One question for people who have brought in sand or some other substance for riding arenas:  How deep did you make it?  The D.G. I have in the barn is two inches deep.  I'm thinking of making the riding area three inches deep.  I want it deep enough that it will be soft, but not so deep that it will pull tendons.

13 comments:

Paint Girl said...

My climate and yours are so similar in that you get hot, hot, hot 8 months out of the year and I get wet, wet, wet 8 months out of the year which = no riding. LOL! So I totally understand!!
When I had sand brought into my arena, I have about 4-5" of footing. But with the kind of riding you do, you would probably be fine with 3". The only thing you have to worry about is the base below. Depending on the type of sand you got, and if the sand moves a lot, when the horses hit the base, it can be slippery!
Hopefully you will get some cooler weather soon so you can get back to riding!

strivingforsavvy said...

Oregon is wonderful!

Reddunappy said...

I am with Striving!! LOL The NW is great! he he he

Yes the weather is changing! The spiders are busy here too! Thank god they are only small!!! LOL

anita said...

My climate is cold, cold, cold 8 months of the year! Be nice if we could just even all these extremes out and ride all the time.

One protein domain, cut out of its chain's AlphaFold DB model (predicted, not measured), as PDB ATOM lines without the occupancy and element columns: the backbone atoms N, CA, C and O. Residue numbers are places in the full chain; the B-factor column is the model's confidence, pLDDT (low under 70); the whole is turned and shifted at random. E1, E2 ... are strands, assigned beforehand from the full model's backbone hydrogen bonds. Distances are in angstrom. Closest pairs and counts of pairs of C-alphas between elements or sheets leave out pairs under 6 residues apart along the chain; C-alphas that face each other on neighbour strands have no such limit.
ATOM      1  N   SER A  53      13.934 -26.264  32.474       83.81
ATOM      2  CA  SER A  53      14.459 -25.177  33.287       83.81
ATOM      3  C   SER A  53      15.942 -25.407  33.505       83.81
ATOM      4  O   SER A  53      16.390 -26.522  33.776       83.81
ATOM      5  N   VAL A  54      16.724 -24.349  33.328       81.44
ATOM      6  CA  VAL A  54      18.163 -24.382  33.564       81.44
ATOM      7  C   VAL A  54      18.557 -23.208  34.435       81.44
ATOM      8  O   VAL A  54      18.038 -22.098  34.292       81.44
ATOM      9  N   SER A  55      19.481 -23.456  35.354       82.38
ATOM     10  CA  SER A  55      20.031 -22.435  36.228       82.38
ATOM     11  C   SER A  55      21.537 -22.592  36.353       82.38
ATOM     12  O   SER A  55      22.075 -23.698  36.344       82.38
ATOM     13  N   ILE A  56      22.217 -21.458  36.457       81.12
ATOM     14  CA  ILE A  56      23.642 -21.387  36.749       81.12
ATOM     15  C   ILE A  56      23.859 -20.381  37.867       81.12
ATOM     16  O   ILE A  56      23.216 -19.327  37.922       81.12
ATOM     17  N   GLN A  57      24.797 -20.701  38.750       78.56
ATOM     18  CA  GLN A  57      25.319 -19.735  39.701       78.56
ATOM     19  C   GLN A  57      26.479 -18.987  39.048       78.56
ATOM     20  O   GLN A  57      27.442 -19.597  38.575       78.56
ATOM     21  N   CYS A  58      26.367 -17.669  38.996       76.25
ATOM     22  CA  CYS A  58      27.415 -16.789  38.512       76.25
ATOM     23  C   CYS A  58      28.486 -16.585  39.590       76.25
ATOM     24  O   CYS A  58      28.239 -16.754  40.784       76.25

Dreaming said...

If you ever find the perfect place to live - let me know!

Snipe said...

Creatures in the desert live on a fine edge, and they are willing to take some chances in order to survive.

Have you tried Ortho Home Defense? I'm giving it a shot and it's pretty promising. I sprayed it on three huge black widows at my place and they died in a few minutes. It's supposed to deter a lot of bugs and spiders.

Rebecca said...

I use Ortho Home Defense here in NC too. Every once in a while I will see a spider along the baseboard in the house, but its always dead. I don't bother them outside, but their taking a big risk coming in the house hehe. :)

thegianthorses.blogspot.com

Laughing Orca Ranch said...

I imagine with such a harsh environment to live in, desert critters don't give up even an inch of possible territory if it means their survival.

I'm pretty sure that central New Mexico is as close to perfect weather as any state in the United States. Most of Central New Mexico is High Desert, so temps rarely ever get above 100 even during the hottest days of summer, and they always get cool and comfortable at night.